|Alma mater||Imperial Moscow University (1781)|
Vasily Fyodorovich Malinovsky (Василий Фёдорович Малиновский) (1765—1814) was a Russian diplomat and publicist. He was the brother of Alexey Fyodorovich Malinovsky and Paul Fyodorovich Malinovsky, and the father of Ivan Vasilyevich Malinovsky, a lyceum schoolmate of Pushkin's.
V.F. Malinovsky graduated from the philosophy faculty of Moscow State University, where his father once worked. He had excellent knowledge of Greek, ancient Greek, Latin, Turkish, French and English. Malinovsky was especially influenced by N.I. Novikov. From an early age he was attracted to the fight against despotism. Having strong command of English, he was appointed to the staff of the Russian diplomatic mission to England. In 1791, he was married to Sophia Andreevna Samborskaya. Upon return to Russia, he was appointed to the peace congress at Yassi to conduct diplomacy at the end of the Russo-Turkish War. In 1800, Malinovsky was appointed as consul to the Moldavian principality, where he was widely liked.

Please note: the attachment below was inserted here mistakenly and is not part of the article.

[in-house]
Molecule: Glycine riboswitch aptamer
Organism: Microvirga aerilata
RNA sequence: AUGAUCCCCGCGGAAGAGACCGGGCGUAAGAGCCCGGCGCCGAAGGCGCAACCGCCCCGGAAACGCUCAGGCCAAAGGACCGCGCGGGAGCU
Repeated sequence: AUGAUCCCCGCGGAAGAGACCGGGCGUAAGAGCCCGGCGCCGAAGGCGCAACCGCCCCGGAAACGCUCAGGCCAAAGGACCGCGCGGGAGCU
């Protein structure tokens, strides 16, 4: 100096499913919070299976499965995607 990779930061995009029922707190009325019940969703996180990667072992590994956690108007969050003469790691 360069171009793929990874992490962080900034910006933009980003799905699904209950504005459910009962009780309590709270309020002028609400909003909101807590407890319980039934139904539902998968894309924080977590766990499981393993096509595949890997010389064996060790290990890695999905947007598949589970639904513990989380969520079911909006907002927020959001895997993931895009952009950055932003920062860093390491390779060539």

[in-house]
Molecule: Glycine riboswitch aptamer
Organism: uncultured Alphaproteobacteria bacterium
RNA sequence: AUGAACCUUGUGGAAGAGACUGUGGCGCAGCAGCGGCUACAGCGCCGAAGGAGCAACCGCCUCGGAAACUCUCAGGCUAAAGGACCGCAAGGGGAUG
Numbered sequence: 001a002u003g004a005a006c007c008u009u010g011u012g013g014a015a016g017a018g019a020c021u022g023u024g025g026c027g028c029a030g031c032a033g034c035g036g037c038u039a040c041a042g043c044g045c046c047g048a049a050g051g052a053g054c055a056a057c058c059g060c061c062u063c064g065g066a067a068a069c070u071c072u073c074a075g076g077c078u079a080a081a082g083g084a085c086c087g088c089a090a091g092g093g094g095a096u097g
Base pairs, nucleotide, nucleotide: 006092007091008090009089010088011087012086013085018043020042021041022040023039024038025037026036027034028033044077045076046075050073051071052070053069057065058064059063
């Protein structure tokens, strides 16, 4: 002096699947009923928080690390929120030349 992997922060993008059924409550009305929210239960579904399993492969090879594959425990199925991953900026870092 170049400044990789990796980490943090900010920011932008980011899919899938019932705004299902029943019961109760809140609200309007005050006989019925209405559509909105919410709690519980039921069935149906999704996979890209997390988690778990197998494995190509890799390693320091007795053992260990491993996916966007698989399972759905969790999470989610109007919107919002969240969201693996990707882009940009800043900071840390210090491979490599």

Upon return to Moscow in 1802, Malinovsky published the journal Fall Evenings («Осенние вечера»), where he published his essays "On War", "Love of Russia", "History of Russia", "Personal Side" («Своя сторона»). Under a pseudonym V.M., published "Thoughts on War and Peace/World". In 1802, Malinovsky also appealed to Count Kochubey with a project for the emancipation of serfs, one of the first emancipation proposals in Russia.
Malinovsky helped to finance and administer a lyceum at Tsarskoe Selo until the Napoleonic War of 1812. He died on March 23, 1814 and is buried in the Okhtinsky Cemetery. In 1964, a Soviet memorial plaque was placed on his tombstone.